Nova Scotia

Province may wait for SWSDA money

The province must decide whether to forgo $500,000 so that former employees of the South West Shore Development Authority and other creditors can get paid.

The province must decide whether to forgo nearly $500,000 so that former employees of the South West Shore Development Authority and other small creditors can get paid.

The regional development agency collapsed a year ago, owing more than $2 million to more than 90 creditors.

The unsecured creditors, which include a Tusket construction company and seven former SWSDA workers, won't see any of that money unless the Nova Scotia government agrees to move to the back of the line.

The province holds the mortgage on the abandoned Seacoast soundstage. As a preferred creditor, it can step back so that small creditors can be paid first, though taxpayers stand to lose $475,000.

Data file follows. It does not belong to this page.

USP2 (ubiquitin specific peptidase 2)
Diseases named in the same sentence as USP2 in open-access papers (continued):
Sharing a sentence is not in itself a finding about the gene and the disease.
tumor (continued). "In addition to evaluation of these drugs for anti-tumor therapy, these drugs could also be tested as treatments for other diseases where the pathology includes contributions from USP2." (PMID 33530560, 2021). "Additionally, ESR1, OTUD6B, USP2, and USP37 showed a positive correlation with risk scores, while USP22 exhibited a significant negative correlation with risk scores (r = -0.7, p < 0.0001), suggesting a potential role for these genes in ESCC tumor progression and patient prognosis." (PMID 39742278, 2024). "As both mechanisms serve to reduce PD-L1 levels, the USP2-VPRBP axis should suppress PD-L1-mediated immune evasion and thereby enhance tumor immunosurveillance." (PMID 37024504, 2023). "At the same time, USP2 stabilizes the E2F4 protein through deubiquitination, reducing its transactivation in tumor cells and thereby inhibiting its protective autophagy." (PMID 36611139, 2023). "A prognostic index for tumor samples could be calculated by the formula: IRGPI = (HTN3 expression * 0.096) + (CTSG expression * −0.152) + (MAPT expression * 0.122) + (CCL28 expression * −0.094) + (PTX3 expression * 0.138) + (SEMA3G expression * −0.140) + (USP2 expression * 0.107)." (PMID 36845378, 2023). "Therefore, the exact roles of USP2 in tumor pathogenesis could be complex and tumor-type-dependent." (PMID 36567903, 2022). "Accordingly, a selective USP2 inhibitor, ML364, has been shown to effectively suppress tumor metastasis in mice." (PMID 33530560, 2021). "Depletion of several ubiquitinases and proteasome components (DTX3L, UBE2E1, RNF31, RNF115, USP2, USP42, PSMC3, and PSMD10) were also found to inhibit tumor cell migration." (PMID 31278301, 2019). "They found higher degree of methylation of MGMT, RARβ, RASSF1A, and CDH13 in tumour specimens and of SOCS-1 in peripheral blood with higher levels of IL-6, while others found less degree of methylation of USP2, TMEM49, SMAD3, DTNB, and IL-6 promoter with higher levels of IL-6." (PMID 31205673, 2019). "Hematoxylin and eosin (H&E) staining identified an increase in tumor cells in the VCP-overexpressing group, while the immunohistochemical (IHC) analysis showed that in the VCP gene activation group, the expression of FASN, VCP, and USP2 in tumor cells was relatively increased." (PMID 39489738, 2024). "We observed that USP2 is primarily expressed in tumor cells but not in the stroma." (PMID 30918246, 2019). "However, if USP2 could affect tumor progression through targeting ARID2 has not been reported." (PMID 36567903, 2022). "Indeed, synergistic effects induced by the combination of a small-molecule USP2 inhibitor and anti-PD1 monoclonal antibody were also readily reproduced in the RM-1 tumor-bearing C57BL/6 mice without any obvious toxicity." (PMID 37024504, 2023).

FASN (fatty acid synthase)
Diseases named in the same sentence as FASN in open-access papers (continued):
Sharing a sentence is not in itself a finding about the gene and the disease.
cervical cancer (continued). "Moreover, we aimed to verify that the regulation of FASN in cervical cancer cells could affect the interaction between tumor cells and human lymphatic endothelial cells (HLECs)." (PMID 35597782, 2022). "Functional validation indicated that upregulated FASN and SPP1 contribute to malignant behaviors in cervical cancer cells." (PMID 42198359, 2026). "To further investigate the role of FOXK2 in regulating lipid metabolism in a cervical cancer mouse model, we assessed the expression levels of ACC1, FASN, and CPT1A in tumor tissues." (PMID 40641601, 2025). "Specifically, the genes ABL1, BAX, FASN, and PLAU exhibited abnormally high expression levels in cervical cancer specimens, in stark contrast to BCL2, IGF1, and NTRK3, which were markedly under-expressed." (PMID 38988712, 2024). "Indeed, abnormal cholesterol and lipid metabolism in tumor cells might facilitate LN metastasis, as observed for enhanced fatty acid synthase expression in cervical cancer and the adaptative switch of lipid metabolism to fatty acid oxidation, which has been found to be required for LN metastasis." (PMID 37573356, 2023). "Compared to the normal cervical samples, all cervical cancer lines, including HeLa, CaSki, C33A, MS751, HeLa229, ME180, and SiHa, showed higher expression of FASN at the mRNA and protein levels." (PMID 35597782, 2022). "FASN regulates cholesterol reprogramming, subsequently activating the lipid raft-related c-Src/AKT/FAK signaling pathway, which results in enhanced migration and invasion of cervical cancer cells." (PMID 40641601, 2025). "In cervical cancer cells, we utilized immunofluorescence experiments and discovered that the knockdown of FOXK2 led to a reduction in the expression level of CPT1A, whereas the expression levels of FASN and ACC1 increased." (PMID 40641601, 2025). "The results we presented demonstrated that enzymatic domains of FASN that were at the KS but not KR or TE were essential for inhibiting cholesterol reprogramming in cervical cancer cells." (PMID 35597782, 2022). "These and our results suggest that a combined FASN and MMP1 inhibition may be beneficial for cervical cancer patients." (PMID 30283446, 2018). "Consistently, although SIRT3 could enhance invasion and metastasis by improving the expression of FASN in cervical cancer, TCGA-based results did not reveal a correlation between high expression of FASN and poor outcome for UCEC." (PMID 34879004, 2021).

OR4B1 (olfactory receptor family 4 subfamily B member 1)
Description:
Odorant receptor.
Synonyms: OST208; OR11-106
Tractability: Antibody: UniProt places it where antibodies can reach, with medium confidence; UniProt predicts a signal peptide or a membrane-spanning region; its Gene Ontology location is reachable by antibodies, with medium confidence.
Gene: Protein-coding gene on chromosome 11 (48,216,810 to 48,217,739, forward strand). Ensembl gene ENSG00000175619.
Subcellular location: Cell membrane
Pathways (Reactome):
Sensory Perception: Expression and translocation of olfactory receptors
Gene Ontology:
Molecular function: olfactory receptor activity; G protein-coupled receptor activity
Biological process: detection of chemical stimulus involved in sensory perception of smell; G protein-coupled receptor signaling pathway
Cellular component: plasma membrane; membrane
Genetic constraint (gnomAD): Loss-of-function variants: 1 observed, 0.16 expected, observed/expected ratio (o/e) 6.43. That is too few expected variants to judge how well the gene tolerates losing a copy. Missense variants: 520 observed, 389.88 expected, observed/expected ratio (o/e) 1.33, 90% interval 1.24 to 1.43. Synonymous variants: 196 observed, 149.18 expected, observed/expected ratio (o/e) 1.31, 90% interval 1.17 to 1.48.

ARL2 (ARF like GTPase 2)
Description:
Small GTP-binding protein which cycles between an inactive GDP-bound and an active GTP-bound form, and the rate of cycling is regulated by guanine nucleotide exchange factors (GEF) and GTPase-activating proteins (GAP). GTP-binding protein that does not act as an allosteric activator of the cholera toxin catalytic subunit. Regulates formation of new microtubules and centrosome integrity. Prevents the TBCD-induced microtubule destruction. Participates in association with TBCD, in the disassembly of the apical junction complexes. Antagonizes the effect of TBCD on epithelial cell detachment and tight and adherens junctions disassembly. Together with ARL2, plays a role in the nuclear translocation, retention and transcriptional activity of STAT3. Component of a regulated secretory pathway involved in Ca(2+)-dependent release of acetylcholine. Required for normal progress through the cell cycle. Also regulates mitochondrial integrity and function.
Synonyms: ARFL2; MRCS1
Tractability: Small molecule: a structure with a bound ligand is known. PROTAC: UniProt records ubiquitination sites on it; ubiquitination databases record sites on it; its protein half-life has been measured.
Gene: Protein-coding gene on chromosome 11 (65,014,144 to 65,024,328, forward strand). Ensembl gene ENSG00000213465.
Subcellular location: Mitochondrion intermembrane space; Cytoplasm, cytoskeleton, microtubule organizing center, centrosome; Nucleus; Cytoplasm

Aldric d'Entremont, warden of the Municipality of Argyle, supports the move.

"They're not very happy, and I don't blame them. I wouldn't be either. These people were owed money," d'Entremont said of the creditors.

A meeting was held Tuesday to discuss selling the Shelburne soundstage. The province asked for a two-week adjournment to decide what to do.

Gary Gaudet, one of the former SWSDA employees, is not convinced that selling the soundstage can make up for the loss of the collapse of the development agency.

"The only assets are a Shelburne base that isn't worth anything and never was. It's actually a farce to me that we're actually putting creditors in this room, people who have lost money … and this is what we're left with," he said.

SWSDA represented nine towns, including Yarmouth and Shelburne. The province was its biggest funding partner.

In February 2010, the province ordered an audit of SWSDA after investigators from the province's ombudsman's office spent a year looking into the authority.

That audit found that the SWSDA board didn't have the necessary skills  or information to oversee the running of the development authority.